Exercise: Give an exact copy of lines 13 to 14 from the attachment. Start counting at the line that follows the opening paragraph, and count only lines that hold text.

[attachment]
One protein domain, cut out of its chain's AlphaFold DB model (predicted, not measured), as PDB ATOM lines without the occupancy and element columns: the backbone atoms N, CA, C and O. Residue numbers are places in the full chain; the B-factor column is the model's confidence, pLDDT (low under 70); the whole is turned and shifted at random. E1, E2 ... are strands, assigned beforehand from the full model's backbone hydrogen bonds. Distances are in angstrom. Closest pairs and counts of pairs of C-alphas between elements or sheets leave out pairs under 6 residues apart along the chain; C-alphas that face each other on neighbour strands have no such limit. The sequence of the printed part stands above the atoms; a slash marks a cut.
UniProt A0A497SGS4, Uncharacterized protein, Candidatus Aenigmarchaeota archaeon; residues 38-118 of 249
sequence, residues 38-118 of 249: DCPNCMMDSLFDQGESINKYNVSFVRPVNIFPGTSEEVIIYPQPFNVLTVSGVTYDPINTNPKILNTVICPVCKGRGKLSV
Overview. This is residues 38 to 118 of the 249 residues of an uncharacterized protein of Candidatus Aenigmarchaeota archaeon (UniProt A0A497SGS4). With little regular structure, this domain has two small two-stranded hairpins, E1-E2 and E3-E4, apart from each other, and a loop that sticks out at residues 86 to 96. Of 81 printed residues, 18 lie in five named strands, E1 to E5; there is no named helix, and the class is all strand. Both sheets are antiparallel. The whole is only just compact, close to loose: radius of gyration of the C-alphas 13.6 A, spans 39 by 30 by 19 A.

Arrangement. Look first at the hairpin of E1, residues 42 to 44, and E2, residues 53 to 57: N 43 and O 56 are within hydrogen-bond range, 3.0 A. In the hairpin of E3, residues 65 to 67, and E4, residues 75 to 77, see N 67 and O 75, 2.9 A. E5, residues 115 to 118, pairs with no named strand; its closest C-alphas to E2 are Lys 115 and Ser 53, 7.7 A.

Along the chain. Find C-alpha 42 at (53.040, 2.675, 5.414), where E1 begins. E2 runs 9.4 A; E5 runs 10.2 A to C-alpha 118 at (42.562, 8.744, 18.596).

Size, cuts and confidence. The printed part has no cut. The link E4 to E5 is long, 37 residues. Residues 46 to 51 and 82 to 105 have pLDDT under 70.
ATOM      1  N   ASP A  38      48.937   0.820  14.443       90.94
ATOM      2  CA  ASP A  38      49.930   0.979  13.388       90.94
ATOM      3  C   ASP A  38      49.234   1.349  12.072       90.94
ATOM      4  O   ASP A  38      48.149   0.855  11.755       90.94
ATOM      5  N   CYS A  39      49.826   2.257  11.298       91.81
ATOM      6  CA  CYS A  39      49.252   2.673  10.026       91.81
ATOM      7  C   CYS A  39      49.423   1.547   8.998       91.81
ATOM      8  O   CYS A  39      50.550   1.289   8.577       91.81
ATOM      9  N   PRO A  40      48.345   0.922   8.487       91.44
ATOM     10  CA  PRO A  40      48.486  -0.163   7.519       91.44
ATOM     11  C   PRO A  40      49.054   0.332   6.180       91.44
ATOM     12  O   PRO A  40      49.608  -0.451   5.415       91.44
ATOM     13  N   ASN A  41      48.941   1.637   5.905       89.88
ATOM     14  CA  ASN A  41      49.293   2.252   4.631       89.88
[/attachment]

ATOM      7  C   CYS A  39      49.423   1.547   8.998       91.81
ATOM      8  O   CYS A  39      50.550   1.289   8.577       91.81